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Murder, sex and a special sibling relationship
– by Sabine Balk
The novel “My Sister, the Serial Killer” does not show the Nigerian police in a good light.
The title makes it immediately clear what the story is about: “My Sister, the Serial Killer”. And the novel begins in medias res. Korede is called to a crime scene by her sister Ayoola: the apartment of Ayoola’s lover Femi somewhere in Nigeria’s capital Lagos. Ayoola has “accidentally” stabbed Femi and needs Korede’s help. Horrified though she is by her sister’s crime, Korede helps her dispose of the body and meticulously clean the crime scene of all evidence.
The murders committed by Korede’s beautiful young sister are farcical crimes, and so is the way she deals with them. Ayoola has no sense of guilt, she even denies that the murders of her lovers happened on purpose. But the reasons she gives are pretty flimsy. The setting is reminiscent of a Quentin Tarentino film.
Actually, the story does not really centre on Ayoola’s crimes. The main focus is the relationship between the sisters. In the course of the book, it becomes increasingly apparent how different the two women are. Ayoola, the younger sibling, is stunningly beautiful and captures the heart of every man who lays eyes on her. She does not think much of men. She uses them to get what she wants – and they are so blinded by her beauty that they never notice. That cold indifference also explains why she has no moral qualms about killing them. If she has a problem (like a new murder) she calls her older sister.
Korede is the opposite of Ayoola. She is conscientious, dependable, circumspect. In looks, she is unremarkable, tall and angular. Korede works as a hospital nurse and is on the brink of being promoted to head nurse. She gets angry at Ayoola, who is always causing difficulties for her, and yet she still feels responsible for her.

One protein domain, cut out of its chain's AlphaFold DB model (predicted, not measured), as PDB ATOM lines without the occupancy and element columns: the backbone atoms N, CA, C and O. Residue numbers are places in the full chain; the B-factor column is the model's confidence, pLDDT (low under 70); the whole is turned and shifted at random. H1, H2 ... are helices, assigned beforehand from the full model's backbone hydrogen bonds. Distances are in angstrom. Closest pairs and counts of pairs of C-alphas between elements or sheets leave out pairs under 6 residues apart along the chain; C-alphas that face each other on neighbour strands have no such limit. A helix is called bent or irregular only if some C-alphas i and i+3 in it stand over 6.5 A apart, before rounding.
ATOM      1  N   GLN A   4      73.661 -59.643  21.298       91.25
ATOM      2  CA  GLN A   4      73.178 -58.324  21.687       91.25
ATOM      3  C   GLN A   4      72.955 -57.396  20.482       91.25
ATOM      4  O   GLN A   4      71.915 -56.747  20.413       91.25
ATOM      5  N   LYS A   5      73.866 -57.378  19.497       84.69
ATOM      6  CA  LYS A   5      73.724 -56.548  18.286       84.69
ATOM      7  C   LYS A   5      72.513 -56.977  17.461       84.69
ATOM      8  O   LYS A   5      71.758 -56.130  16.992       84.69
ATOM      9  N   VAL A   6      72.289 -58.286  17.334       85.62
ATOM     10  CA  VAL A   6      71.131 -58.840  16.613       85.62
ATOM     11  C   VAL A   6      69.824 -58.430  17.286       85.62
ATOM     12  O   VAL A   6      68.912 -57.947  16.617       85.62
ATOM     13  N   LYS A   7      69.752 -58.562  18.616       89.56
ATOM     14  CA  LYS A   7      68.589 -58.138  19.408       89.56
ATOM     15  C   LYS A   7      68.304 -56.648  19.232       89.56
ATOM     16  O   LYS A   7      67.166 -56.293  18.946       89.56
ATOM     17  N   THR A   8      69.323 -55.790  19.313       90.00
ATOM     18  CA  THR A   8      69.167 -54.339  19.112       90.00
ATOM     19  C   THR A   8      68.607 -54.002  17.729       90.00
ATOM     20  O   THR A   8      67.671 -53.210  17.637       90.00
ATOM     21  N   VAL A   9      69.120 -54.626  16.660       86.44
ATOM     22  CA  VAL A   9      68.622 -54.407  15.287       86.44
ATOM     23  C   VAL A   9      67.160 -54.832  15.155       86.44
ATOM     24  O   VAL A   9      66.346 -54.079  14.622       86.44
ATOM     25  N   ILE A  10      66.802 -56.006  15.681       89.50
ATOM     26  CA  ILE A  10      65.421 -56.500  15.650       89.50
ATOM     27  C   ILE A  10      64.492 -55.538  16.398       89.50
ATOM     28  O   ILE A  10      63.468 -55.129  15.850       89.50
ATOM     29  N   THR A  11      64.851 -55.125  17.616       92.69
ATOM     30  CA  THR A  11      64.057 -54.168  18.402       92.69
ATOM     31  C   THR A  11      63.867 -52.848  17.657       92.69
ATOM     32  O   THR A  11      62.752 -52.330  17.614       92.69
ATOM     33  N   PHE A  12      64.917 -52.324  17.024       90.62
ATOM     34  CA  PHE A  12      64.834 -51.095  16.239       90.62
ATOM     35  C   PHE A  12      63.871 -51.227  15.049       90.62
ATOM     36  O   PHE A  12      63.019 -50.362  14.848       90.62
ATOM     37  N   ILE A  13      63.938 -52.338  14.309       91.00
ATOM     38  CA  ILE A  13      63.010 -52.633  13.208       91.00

Korede is secretly in love with the good-looking doctor Tade but he sees her only as a chum. When Tade meets Ayoola – and naturally falls head over heels in love with her – the relationship between the sisters is sorely tested.
Apart from the siblings’ relationship, the book shines a light on the relationship between men and women. On the one hand, there are Ayoola’s lovers; on the other, there are also a number of police officers – all of them men – who do not come off well in the book. They are portrayed as dumb and corrupt. When Korede is pulled over in a police road check in the car she used to transport Femi’s body, she gets scared. But she knows how to deal with this kind of official and puts on a submissive show. It works; she is allowed to drive on unchecked.
Oyinkan Braithwaite was born in Lagos in 1988 and spent her childhood in Nigeria and Britain. She studied law and creative writing in Surrey and London and has lived in Lagos since 2012. On the background to her book, Braithwaite told the British daily The Guardian that she almost failed in her ambitions. She had set out to write a great novel but found herself blocked. Around her 30th birthday, she finally gave up. As The Guardian reports, she told herself “Just write something for yourself that’s fun”. The result was not the great profound novel that explains the world but an entertaining crime novel that is a pleasure to read. It will be interesting to see what else this up-and-coming writer produces.
Braithwaite, O., 2018: My Sister, the Serial Killer. Atlantic Books.
- Braithwaite, O., 2018: My Sister, the Serial Killer. Atlantic Books.